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Old Wed Jul 04, 2007, 12:00pm
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Quote:
Originally Posted by bob jenkins
There's no one standard for one-person mechanics.

Some work table-side; some work opposite; a few work the center of the court.

Most work FT line-to-FT line; some try to get to the baseline periodically.

Since you'll be missing more off-ball stuff, be more aggressive on the stuff you see (you might pass on a marginal illegal screen in two-person; you might call it in one-person).
This is great advice. I would add that it takes a great deal more concentration and if you get the chance to close down a bit on a play then that helps sell your calls or no-call. I have a tendency to work both sides of the floor depending on where the ball ends up when an offence is run. I typically will try to stay on the opposite side from the table and go to them for help on their sideline if necessary (only for OOB calls).
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Old Wed Jul 04, 2007, 12:13pm
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I have worked literally over a hundred rec games by myself. I always work FT line to FT line and alternate sides. I do try to spend about 2/3 of the time opposite table side just to stay away from the coaches.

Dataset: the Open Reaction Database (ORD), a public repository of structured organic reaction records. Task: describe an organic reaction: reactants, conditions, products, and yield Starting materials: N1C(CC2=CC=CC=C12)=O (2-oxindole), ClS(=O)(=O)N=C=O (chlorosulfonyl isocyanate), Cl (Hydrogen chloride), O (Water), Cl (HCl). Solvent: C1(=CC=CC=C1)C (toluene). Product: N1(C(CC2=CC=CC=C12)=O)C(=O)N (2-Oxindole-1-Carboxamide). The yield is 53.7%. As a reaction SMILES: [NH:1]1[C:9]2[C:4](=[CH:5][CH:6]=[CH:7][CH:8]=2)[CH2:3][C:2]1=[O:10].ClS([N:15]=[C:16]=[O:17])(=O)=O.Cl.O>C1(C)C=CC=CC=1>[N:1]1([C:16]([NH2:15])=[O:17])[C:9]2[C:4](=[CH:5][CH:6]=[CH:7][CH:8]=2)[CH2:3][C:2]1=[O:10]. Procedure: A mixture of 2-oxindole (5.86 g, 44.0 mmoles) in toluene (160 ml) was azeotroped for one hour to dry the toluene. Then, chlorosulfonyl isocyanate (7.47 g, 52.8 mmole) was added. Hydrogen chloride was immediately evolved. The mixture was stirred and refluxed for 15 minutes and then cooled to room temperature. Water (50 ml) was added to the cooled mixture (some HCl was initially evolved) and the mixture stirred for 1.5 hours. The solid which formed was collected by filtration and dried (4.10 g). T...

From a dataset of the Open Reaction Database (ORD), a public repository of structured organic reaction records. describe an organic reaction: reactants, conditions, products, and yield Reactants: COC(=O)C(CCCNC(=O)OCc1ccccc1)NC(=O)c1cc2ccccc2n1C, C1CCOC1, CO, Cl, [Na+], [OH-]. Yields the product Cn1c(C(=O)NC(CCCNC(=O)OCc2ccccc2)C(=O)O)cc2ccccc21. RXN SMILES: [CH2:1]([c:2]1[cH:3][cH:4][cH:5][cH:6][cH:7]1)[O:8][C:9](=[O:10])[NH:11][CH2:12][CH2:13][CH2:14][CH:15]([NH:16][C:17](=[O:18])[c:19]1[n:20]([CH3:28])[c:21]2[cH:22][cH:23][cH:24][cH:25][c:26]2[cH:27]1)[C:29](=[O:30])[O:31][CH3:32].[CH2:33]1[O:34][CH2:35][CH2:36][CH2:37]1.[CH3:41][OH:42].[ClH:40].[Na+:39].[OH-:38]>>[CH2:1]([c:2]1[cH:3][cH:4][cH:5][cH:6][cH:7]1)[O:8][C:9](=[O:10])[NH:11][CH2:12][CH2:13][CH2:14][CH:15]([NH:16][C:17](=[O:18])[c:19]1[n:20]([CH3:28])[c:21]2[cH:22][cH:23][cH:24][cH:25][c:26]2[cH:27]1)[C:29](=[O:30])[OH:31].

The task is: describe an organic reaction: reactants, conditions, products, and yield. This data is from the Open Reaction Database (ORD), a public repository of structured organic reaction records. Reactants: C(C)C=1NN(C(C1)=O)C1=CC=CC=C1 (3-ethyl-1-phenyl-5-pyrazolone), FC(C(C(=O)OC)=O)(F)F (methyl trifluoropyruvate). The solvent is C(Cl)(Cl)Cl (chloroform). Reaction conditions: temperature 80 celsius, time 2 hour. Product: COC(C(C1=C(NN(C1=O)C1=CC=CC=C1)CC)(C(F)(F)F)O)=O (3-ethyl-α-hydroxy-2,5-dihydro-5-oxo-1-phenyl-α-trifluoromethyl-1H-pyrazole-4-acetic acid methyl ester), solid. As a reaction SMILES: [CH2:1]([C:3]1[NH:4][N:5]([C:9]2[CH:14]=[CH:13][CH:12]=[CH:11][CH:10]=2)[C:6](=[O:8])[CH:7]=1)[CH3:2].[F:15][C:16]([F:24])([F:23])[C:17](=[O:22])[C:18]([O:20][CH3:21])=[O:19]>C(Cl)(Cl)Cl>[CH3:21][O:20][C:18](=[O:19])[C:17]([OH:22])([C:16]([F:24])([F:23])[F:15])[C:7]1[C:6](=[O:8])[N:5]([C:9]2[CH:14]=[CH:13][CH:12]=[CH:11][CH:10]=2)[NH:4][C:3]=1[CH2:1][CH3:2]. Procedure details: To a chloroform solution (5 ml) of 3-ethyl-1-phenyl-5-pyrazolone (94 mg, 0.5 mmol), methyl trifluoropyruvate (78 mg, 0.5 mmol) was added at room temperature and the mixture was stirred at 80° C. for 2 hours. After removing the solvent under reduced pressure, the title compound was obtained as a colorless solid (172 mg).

Administer free throws from the trail position and most of the time you can stand away from an inbounder and bounce the ball to him or her to inbound.

Don't ever be uncertain about an OOB call. Remember the referee's motto: "Occasionally wrong - but never indecisive".
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Old Wed Jul 04, 2007, 01:49pm
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I roam all over the place. I just want to get in place to call what ever I can. It also helps when a coach tries to say I am out of position. I am also in shape to move around. I used to subscribe to the FT line to FT line mechanic, but that did not work in my mind. As Bob says you really have to find your own way and philosophy. I happened to work a summer league where I worked multiple games by myself and I just found what worked for me.